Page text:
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Bishops aid Lords in defeats for Government over Internal Market Bill

10 November 2020


The EU’s chief negotiator, Michel Barnier, in Westminster on Tuesday, as efforts continue to strike a post-Brexit trade deal

The EU’s chief negotiator, Michel Barnier, in Westminster on Tuesday, as efforts continue to strike a post-Brexit trade deal

BISHOPS in the House of Lords contributed to a heavy defeat of the Government over the UK Internal Market Bill on Monday evening.

The Lords debated and voted on the Bill during its Committee Stage. A cross-party group of Peers had tabled motions that all the clauses of Part 5 of the Bill, which addressed Northern Ireland, international law, and executive powers, should be removed from the Bill.

Nine bishops were among the 433 peers who voted to remove Clause 42 from the Bill, which would allow ministers to disapply the Northern Ireland protocol with the European Union. Eight bishops were among the 407 peers who voted to remove Clause 44, which would allow ministers to renege on the Withdrawal Agreement and therefore break international law. The combined effect of the two votes was to remove all the clauses which make up Part 5 of the Bill.

In a Lords debate on the Bill on Monday evening, the Archbishop of Canterbury spoke in support of an amendment, to which he had added his name, the purpose of which was “simply to put on the record a concern that this Bill in its current form fails to take into account the sensitivities and complexities of Northern Ireland, and could have unintended and serious consequences for peace and reconciliation”.

He continued: “One thing must remain certain in a time of turmoil and uncertainty, and it is the inestimable value of peace. The process of peace and reconciliation in Northern Ireland did not end with the Belfast Agreement. . . It remains an ongoing process that requires work, and awareness from leaders that almost every decision taken and word spoken in relation to Northern Ireland will have an impact. This Bill must show that it is sensitive to these circumstances.”

The Rt Revd Lord Eames, who was Archbishop of Armagh at the time of the Good Friday Agreement, spoke earlier in the debate to the amendment, also tabled in his name. “This amendment places a duty on the Secretary of State to take account of the effects of any exercise of authority conveyed by the Bill on the peace process and progress of reconciliation in Northern Ireland,” he said. “As the Bill stands, there is potential for unintended consequence on the sensitivities of community peace and harmony in Northern Ireland.

“Brexit is already asking searching questions of that sensitivity. Issues of internal trade arrangements — north-south and east-west in the United Kingdom — are raising questions that have the potential to threaten the hard-earned progress of community understanding and stability in Northern Ireland, but it is still a tender plant.”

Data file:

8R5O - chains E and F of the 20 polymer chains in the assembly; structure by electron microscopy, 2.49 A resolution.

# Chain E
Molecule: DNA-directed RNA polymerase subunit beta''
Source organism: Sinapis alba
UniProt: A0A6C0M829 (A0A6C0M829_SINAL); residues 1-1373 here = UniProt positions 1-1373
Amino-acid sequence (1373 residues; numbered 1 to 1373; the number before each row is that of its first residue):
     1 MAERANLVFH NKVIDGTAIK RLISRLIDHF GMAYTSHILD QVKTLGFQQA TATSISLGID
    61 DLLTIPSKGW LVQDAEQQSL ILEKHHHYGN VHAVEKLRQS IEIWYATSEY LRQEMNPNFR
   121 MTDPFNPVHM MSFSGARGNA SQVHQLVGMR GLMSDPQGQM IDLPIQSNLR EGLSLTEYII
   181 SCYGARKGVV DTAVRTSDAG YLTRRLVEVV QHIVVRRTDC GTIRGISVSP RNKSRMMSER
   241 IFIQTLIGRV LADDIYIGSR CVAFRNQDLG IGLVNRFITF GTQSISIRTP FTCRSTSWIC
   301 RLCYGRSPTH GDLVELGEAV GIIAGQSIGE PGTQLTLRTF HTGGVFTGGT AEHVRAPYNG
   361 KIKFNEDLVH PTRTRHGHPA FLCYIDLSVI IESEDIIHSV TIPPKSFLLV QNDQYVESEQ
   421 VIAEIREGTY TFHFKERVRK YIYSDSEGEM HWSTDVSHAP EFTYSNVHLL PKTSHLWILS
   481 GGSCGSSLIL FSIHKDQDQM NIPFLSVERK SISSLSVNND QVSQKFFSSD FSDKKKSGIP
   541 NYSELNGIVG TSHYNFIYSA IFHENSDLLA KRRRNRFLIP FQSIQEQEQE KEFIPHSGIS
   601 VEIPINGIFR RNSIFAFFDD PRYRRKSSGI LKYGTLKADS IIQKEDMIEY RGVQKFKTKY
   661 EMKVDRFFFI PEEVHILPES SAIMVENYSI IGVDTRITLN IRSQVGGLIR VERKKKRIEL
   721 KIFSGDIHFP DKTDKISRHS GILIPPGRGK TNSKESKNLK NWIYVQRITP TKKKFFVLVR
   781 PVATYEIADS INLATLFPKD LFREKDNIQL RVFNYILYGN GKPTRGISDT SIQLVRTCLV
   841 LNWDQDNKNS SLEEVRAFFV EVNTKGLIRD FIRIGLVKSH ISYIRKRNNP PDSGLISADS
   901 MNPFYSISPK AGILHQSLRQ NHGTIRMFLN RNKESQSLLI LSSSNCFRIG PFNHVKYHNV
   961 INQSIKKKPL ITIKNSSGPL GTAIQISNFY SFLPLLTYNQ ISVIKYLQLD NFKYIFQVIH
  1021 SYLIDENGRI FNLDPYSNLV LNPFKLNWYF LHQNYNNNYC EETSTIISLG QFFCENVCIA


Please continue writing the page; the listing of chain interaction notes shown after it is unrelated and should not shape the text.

Lord Eames concluded: “In the Bill is the potential to threaten the stability of Northern Ireland. That threat, as much as it lies in what the Bill questions of the devolved settlement, raises issues of the Northern Ireland peace process.”

The amendment was not moved. Archbishop Welby also spoke in support, however, of the clauses on Northern Ireland and the breaking of international law.

The “primary function” of the Lords, he said, was “to defend the rule of law and to protect the balances of power and peace in our Union”.

He continued: “I hope that the Government will reflect on the strength of feeling, depth of experience, and wisdom of expertise shown in the debate on these clauses, and will push not for their reinstatement, but for their replacement with others that better guarantee that the rule of law, peace, and the balances of power are upheld within our United Kingdom.”

Archbishop Welby said that he fully accepted “that the decision [to leave the EU] has been taken democratically and [I] am entirely supportive of pursuing it. This is about the fundamental values we stand and live by as a nation, now and in the years to come.”

The Bishop of Leeds, the Rt Revd Nick Baines, said in the debate: “In the last couple of decades, during the Mugabe years, I have had a lot to do with Zimbabwe and latterly with Sudan, including meeting former President Omar al-Bashir. How can we say to people like them that the rule of law is paramount and that one’s word has to be taken in good faith?”

He continued: “This is an ethical and a constitutional issue. How can the Government ask Her Majesty the Queen effectively to give Royal Assent to the acceptability of breaking laws to which we have agreed? Mischievously, I suggest that we might refer to it as King John’s revenge.”

After the Lords votes, a government spokesman said: “We will retable these clauses when the Bill returns to the Commons. We’ve been consistently clear that the clauses represent a legal safety net to protect the integrity of the UK’s internal market and the huge gains of the peace process.

“We expect the House of Lords to recognise that we have an obligation to the people of Northern Ireland to make sure they continue to have unfettered access to the UK under all circumstances.”

Last month, all five Anglican Primates of the UK warned that the Bill would compromise “peace and stability” between the UK and Ireland, and create a “disastrous precedent” by equipping a government minister to break international law (News, 19 October).

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